When Henson and the others arrived at Tyler's home, Tyler says he had no idea who the people from the foundation were and was a little hesitant toward the situation. He didn't want to make a huge deal about his illness.

"I didn't feel like I should get anything just because I am sick," says Tyler. "But I know they [Make-A-Wish] are just trying to make me feel better."

Tyler says everyone was a little nervous as the volunteers came inside, but the nerves quickly calmed once Henson showed the box of doughnuts to Tyler his brother and sister. Henson and the other volunteers introduced themselves to the family and sat around the kitchen table.

After a few bites of the chocolate-covered pastries and some small talk, Henson asked Tyler what he wanted his wish to be. When Tyler said he wanted to go to college, Henson says he was surprised by the request.

"John's wish was definitely unique," says Henson. "He could have had anything he wanted, but he wanted to have the chance to go to college."

Henson says that the most popular wishes are shopping sprees and going to Disneyland, but he completely understands Tyler's wish.

"He was conscientious enough with his family that he didn't want to burden them with the expense [of paying for college]," says Henson. "He was dedicated to going to college, and I commend him for that."

Party time

Since Tyler's wish didn't involve a shopping spree or family vacation, turning his wish into a lavish event was difficult. But Henson says the foundation was up for the challenge.

"Make-A-Wish is all about show and presentation," says Henson. "We want to show the kids that their wishes are a big deal."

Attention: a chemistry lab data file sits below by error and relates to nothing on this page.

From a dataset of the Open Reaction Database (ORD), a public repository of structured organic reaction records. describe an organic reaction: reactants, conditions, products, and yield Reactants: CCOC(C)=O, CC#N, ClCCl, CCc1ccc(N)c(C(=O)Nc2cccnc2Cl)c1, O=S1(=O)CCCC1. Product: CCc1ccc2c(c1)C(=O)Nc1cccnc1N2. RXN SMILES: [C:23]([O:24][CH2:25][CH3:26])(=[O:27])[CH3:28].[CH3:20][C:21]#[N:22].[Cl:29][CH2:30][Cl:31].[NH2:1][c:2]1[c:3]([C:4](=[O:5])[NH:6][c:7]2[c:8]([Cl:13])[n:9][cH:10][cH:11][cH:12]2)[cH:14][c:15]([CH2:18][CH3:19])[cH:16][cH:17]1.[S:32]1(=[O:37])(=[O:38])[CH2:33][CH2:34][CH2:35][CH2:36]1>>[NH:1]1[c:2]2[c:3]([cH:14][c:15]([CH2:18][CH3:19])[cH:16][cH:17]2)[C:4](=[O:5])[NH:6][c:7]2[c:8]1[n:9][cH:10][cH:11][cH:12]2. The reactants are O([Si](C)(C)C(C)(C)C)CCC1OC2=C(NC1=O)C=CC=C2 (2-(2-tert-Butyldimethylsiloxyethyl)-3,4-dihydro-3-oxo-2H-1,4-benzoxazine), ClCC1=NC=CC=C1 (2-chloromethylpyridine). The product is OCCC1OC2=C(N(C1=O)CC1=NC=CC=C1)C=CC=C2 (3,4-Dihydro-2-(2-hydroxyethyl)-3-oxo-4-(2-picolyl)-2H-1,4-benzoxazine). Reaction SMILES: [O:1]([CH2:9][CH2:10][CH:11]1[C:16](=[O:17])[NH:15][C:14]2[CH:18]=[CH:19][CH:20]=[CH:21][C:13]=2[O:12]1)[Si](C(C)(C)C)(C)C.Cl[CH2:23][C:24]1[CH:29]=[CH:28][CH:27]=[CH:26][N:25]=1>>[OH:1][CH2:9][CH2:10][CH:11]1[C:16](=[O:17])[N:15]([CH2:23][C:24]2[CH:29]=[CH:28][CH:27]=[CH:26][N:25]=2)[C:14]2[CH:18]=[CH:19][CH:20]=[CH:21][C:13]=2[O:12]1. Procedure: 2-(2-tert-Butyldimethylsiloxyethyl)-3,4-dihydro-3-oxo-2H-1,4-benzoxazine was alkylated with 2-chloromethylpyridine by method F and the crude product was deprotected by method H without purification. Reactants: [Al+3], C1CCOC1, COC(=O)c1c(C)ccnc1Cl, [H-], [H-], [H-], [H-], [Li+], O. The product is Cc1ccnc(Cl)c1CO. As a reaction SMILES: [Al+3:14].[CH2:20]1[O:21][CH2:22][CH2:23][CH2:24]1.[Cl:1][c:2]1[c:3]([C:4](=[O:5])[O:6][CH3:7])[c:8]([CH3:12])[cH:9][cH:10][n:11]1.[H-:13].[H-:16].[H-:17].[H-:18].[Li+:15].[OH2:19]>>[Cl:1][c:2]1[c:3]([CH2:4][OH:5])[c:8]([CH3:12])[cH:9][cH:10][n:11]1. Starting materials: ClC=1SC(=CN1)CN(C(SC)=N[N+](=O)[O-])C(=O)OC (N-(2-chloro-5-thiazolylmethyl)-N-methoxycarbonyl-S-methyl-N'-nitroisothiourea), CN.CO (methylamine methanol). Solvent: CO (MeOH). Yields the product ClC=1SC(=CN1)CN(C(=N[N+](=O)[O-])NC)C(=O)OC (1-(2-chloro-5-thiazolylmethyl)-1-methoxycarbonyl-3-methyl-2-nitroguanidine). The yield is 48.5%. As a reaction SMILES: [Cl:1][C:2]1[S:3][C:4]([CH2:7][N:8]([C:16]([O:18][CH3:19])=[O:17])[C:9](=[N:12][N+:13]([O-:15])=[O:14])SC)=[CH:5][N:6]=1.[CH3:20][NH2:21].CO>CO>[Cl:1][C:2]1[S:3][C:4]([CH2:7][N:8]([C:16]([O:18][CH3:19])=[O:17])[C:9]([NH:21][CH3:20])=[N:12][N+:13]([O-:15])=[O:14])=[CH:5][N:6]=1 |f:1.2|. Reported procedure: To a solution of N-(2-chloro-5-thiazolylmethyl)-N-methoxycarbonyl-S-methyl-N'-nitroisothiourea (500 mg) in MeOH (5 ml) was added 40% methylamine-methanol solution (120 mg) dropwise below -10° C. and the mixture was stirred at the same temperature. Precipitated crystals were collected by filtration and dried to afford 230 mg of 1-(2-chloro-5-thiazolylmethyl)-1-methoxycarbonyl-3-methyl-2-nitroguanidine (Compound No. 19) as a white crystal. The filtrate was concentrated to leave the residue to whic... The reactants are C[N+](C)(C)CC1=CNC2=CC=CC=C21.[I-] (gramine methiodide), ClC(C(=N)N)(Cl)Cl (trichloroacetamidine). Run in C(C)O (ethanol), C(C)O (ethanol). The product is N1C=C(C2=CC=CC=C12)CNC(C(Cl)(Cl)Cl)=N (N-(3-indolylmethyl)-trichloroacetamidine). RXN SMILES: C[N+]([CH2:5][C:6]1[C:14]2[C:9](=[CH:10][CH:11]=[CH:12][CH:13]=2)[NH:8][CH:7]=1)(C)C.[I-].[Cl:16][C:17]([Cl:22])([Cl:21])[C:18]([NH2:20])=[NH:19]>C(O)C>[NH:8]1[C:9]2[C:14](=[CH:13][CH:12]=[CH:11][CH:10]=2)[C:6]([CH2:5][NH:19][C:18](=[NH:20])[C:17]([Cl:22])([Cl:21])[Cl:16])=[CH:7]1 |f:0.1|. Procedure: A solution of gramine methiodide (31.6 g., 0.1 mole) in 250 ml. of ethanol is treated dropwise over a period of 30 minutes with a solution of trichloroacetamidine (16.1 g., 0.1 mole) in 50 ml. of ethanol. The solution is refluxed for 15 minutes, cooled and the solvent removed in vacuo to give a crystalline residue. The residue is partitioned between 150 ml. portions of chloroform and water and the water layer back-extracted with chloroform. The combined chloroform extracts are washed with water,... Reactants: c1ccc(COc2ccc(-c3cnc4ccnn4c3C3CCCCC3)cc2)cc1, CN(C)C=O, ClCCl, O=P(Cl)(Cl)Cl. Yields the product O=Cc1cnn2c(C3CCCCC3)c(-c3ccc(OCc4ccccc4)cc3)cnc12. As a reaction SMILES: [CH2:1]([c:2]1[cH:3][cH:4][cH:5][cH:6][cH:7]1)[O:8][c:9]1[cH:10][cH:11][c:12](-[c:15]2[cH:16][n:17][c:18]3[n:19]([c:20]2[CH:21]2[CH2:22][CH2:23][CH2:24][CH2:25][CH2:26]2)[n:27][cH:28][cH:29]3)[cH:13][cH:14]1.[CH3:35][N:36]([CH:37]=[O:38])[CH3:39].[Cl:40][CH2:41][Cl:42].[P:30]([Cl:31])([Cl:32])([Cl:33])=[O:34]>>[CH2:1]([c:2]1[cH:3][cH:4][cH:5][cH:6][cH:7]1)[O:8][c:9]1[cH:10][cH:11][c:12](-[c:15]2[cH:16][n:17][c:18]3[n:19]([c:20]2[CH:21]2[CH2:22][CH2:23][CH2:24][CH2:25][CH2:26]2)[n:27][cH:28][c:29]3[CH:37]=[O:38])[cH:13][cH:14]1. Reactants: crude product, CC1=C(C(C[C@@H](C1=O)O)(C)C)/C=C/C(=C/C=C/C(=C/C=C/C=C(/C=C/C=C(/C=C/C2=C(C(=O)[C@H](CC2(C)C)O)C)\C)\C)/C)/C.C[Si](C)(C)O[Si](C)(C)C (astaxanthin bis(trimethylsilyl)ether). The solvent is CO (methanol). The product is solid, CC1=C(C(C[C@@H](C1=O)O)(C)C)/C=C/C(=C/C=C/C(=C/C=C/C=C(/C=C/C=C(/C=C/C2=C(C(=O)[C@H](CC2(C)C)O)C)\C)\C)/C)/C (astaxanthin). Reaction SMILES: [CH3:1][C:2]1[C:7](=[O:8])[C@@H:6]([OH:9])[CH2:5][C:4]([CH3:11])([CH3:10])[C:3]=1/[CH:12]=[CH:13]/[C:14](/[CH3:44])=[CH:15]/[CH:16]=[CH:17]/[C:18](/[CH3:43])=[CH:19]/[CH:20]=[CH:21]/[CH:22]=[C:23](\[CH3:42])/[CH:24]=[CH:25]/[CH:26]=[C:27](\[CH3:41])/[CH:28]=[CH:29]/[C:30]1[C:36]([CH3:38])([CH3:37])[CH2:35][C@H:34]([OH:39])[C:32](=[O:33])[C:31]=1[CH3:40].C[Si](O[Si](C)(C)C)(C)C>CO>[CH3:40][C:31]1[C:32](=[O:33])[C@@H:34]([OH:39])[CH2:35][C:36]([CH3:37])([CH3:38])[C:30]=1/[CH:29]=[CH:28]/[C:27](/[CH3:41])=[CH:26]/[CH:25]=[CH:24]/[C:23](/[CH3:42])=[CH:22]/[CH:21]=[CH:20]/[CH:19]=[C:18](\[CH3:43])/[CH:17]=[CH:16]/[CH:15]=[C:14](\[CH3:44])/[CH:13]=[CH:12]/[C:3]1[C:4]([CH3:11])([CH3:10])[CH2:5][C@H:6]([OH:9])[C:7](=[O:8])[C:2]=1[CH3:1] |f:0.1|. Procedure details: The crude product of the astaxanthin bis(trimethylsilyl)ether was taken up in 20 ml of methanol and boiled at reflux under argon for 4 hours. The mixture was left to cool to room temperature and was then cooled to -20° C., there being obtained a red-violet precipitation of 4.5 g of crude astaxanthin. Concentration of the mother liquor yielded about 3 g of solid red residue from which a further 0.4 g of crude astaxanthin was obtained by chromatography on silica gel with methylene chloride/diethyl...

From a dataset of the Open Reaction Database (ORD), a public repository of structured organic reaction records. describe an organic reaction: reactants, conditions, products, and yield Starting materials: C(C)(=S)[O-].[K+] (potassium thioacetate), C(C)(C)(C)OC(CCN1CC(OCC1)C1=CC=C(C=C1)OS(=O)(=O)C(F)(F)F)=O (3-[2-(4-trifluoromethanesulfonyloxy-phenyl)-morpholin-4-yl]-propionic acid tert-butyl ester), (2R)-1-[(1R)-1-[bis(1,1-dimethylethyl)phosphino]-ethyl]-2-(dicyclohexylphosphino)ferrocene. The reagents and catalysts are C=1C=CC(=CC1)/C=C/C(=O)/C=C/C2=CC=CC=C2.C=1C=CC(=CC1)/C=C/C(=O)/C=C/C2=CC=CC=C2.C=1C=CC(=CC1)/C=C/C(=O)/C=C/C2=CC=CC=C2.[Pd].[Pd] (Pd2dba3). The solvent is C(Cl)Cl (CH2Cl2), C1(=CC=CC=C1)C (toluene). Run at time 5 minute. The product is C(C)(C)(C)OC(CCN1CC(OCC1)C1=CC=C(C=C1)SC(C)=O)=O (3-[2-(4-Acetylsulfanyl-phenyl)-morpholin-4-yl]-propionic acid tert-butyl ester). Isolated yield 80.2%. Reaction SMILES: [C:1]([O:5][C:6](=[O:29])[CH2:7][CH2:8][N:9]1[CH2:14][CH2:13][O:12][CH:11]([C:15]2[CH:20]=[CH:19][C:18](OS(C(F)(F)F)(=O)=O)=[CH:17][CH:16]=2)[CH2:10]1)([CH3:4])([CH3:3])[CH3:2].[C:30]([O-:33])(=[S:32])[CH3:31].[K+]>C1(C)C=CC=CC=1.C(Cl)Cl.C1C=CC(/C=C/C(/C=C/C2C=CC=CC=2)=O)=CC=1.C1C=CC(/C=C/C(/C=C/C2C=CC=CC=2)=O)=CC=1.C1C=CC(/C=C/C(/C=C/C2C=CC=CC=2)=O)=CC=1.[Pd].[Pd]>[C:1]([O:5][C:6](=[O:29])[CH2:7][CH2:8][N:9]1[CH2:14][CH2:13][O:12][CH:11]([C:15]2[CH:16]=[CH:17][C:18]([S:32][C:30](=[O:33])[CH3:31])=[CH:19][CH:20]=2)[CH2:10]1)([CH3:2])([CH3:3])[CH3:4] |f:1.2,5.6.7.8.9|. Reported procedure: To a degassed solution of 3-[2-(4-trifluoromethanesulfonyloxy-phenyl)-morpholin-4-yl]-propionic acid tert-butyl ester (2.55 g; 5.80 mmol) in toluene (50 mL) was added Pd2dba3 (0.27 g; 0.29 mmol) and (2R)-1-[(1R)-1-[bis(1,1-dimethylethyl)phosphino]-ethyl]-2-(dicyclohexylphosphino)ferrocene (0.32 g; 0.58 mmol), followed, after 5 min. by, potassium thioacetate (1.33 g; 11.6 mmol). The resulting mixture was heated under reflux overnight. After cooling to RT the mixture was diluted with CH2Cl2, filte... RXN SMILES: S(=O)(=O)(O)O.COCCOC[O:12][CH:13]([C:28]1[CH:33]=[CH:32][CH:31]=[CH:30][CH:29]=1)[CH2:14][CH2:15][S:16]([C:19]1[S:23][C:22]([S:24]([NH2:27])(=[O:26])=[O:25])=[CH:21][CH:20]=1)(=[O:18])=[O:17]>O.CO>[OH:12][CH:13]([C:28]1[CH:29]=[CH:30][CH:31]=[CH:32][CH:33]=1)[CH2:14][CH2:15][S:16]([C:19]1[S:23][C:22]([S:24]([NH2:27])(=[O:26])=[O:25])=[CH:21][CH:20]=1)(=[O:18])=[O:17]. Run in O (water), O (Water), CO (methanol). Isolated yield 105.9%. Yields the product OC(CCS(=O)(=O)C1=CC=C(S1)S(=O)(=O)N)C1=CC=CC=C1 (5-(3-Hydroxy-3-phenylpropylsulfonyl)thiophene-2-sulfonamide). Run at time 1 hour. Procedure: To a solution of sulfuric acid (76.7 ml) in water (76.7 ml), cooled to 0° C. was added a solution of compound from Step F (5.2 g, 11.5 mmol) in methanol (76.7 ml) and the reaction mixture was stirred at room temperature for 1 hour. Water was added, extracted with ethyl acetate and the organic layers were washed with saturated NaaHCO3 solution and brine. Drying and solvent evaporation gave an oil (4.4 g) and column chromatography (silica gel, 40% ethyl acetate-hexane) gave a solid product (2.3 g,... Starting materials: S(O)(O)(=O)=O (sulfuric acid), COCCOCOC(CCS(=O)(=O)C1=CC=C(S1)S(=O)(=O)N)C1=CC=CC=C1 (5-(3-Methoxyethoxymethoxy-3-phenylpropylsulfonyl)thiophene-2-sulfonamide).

Henson and the other wish granters decided to throw a dinner party at Red Lobster to celebrate Tyler's wish. Tyler says the seafood restaurant is his favorite place to eat, and he enjoyed the get-together with his family and friends.

He remembers black and white photos of fishermen and a large, ceramic orange fish adorned the wooden walls of the restaurant. Dressed in a black-collared shirt and tan shorts, as he sat at the end of the table with his mother.

His parents, brother and sister, along with people from Make-A-Wish, helped Tyler celebrate his wish. Tyler was also joined by his speech and English teachers from Mesquite High School. Tyler says he and his teachers became friends and kept in touch after graduation. The group sat around the table in red, wooden chairs and ordered their meals. Tyler chose crab legs and French fries.

When the dinner was complete, Henson and the other wish granters presented Tyler with an oversized check similar to those given to lottery winners. The check symbolized the scholarship given to Tyler from the foundation. Tyler's mother says the smile on Tyler's face was so large, you would have thought he just hit a huge jackpot.

"While the kids may be sick, it is a family disease," says Henson. "So it is nice to see the family smile and forget about the illness for a moment."

The steady flash from his mom's camera took a brief pause as she wiped a tear from her eye and snapped a photo of her son holding the check.

Back to school

The first day of college is overwhelming for even the strongest students. But for Tyler, he says dealing with huge campus and classes seemed easy compared to fighting for his life.